Durban-based party founded in 2016 by Patrick Pillay, a former Minority Front councillor who describes himself as having been “tutored, groomed and nurtured politically” by late Minority Front leader Amichand Rajbansi. The DLC is opposed to land expropriation without compensation, affirmative action and “any type of quotas”. The party is in favour of cutting red tape for business, a new social grant for widows and austerity measures for all spheres of government.

Economic Emancipation Forum

Established in 2013, but formally launched as a political party in 2017, EcoForum favours the hashtag “#SABackToGod”. Its leader, BJ Langa — whose preferred titles are “Apostle” and “Confidante” — claims he was “born to be King”. EcoForum wants to lead a national “moral regeneration” — where have we heard that before? — and calls for greater state assistance for black-owned businesses, support for Israel and the decolonisation of the justice system. The party has lobbied hard for the financial rights of pensioners in the former Bophuthatswana homeland.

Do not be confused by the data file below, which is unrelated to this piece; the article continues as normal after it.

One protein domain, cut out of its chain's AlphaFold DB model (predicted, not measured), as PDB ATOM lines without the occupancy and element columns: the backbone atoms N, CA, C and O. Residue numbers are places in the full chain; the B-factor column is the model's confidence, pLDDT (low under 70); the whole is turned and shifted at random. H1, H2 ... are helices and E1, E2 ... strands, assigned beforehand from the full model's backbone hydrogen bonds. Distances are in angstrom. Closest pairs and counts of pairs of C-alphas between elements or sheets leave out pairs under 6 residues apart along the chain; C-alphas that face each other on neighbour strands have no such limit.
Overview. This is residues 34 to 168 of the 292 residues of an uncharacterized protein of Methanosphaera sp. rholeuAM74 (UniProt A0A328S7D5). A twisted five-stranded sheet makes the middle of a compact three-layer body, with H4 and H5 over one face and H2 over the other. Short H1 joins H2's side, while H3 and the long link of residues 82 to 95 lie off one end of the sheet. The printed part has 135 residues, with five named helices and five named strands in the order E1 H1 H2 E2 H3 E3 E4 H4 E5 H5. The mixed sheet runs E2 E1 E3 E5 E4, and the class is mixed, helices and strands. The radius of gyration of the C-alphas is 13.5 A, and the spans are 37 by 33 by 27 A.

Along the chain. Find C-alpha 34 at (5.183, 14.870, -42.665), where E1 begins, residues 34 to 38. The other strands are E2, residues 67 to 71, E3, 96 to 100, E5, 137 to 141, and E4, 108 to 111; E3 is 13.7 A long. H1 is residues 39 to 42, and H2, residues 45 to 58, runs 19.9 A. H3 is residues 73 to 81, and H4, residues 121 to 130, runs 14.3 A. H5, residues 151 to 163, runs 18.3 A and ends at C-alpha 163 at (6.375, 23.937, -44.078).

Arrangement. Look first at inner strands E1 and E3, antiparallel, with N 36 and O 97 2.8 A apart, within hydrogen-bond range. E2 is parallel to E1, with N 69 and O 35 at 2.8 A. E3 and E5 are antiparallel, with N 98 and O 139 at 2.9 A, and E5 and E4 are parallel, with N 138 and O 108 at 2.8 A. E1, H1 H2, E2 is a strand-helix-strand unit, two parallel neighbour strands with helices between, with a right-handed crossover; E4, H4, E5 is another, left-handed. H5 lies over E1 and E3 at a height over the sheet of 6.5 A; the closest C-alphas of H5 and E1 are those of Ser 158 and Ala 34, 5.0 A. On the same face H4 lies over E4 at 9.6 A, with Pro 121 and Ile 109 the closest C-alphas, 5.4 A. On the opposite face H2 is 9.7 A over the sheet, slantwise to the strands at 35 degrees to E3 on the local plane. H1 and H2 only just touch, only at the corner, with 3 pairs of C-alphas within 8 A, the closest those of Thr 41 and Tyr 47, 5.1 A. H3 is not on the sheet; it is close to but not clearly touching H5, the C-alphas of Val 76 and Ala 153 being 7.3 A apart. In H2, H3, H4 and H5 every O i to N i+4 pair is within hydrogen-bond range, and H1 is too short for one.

Economic Freedom Fighters

The EFF is South Africa’s second-largest opposition party, after the DA. Launched by Julius Malema in 2013, the party went on to win just over 6% of the vote nationally in 2014.

Forum 4 Service Delivery